Step 3

Think about RAM, which is an important part of determining how well your new laptop will run. However, this Step is also fairly simple, because there is little difference between brands. Make sure you pay attention to what kind of RAM your barebone kit supports. This should be clearly stated on the website of the retailer you purchase the barebone kit from. This will prevent you from buying DDR RAM for your laptop when it actually is capable of supporting DDR2. RAM typically doesn't use much energy, so this isn't as critical of a concern as when purchasing your processor or hard drive.

Step 4

Make sure you've purchased any other components needed. Some barebone kits allow more customization than others. In particular, some barebone kits will require you to find your own wireless networking solution. Here you'll need to make a decision in terms of functionality versus cost. Some wireless cards will allow you to use Bluetooth, for example, but you'll pay for the privilege. You may also need to find an optical drive, but this is easy--optical drives are widely available, cheap and identical to the desktop variety in their function, although much slimmer in size.

Put It Together

Step 1

Roll up your sleeves. Because the barebones kit includes the motherboard and case in one bundle, everything should line up perfectly. You don't usually have to worry about something being too large to fit. In fact, most barebone kits include some sort of marking on the outside of the laptop case that indicates where different parts should be inserted. Putting your components into your barebone kit is as simple as plugging a monitor into a desktop computer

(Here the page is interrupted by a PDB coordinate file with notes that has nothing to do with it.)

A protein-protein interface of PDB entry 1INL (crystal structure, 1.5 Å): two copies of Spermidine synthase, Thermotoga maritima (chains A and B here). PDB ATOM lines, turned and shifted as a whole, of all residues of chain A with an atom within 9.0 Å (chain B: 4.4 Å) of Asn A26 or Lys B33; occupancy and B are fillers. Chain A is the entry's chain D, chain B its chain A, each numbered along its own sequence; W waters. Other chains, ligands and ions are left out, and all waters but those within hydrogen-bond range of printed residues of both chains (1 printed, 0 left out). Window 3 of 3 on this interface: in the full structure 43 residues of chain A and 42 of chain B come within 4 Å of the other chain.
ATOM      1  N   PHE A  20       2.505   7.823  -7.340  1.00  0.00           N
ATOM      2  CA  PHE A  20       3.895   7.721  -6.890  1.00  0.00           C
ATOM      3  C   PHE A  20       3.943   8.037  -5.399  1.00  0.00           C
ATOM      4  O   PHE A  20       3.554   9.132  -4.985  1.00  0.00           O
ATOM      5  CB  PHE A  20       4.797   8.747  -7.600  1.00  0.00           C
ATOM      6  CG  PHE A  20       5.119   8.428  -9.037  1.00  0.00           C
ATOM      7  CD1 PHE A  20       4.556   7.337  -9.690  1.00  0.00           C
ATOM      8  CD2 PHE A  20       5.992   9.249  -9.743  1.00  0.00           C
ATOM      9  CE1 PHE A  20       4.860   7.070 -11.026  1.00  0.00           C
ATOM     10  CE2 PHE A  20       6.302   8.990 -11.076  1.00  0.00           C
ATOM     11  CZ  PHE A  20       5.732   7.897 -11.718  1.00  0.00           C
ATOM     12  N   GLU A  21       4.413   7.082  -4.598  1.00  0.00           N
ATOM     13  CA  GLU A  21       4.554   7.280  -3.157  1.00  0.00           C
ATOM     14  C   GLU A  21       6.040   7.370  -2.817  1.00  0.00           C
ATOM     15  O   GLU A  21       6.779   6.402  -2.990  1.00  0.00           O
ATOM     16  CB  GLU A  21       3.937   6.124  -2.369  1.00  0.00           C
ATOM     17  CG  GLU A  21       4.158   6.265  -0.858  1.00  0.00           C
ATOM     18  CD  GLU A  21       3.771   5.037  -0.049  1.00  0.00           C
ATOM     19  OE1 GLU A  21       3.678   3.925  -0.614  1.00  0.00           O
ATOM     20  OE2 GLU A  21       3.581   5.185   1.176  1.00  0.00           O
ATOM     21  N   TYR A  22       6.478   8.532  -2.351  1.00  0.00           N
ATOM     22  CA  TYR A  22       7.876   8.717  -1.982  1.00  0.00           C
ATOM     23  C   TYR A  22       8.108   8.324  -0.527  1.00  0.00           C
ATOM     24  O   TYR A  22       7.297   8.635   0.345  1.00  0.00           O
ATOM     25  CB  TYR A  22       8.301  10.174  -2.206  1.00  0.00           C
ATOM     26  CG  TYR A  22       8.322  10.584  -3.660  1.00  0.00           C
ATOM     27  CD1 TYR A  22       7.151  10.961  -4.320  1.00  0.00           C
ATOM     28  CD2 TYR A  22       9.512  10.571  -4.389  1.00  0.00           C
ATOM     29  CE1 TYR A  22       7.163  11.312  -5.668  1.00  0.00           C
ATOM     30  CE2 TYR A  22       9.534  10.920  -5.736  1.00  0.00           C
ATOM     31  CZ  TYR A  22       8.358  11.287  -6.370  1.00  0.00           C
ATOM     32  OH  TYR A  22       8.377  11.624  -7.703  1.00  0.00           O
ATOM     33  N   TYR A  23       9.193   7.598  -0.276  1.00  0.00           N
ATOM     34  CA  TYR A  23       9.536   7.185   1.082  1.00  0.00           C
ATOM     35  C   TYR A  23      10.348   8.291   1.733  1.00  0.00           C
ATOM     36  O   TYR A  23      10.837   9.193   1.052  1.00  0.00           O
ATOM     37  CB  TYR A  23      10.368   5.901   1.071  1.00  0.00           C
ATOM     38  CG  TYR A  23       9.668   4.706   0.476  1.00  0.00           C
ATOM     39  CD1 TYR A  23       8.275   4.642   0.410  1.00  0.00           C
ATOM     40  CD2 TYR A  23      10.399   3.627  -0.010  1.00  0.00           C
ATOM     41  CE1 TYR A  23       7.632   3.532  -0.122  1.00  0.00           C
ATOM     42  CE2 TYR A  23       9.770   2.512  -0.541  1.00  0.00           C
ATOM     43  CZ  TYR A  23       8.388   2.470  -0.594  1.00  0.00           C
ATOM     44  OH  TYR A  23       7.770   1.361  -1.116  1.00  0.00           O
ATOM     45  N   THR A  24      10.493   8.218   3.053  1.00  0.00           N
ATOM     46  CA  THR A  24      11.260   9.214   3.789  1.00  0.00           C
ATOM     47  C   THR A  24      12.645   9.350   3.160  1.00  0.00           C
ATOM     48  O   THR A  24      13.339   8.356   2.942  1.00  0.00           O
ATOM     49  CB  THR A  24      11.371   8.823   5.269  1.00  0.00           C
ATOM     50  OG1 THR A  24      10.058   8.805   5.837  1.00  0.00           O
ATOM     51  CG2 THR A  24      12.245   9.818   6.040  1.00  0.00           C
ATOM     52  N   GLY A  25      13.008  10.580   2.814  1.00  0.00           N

Step 2

Make sure that you've building your laptop in a clean area which is relatively free of static. Laptops, like desktops, can be damaged by static discharges, and can also be damaged by dust or other foreign matter getting into the internals. You also need the proper tools, but as long as you have a screwdriver, an air duster and a sharp object, you should be fine.

Step 3

Use a screwdriver to open and close the panels that cover the laptop's internals, as these are secured with screws. Some barebone kits also use snap designs in addition to the screws, so you may need to use some force to slide out a hard drive tray. This is where a sharp object becomes handy, because you can use it to pry open a tightly closed panel. However, use caution: Because the barebones kit bundles so many components together, damaging any part of it can be a costly mistake.

Step 4

Make sure that no dirt or any other foreign objects have made their way inside the laptop. If so, you can try to blow them out with the air duster. After that, replace all the panels and make sure they are secure. Having the panel covering the processor or the RAM suddenly come off could cause damage to your computer. You could also risk losing the panel, and, as stated above, losing or breaking any component of a laptop barebones kit is expensive.

Step 5

Put in your boot disk and begin to enjoy your new laptop. Everything is the same in terms of installing the operating system as with a desktop. However, you will need to install the drivers that came with your barebone kit in order to have features like integrated webcams and finger-print readers function properly.

Tips & Warnings

  • Make sure you have all tools ready once you begin to assemble your laptop.

References & Resources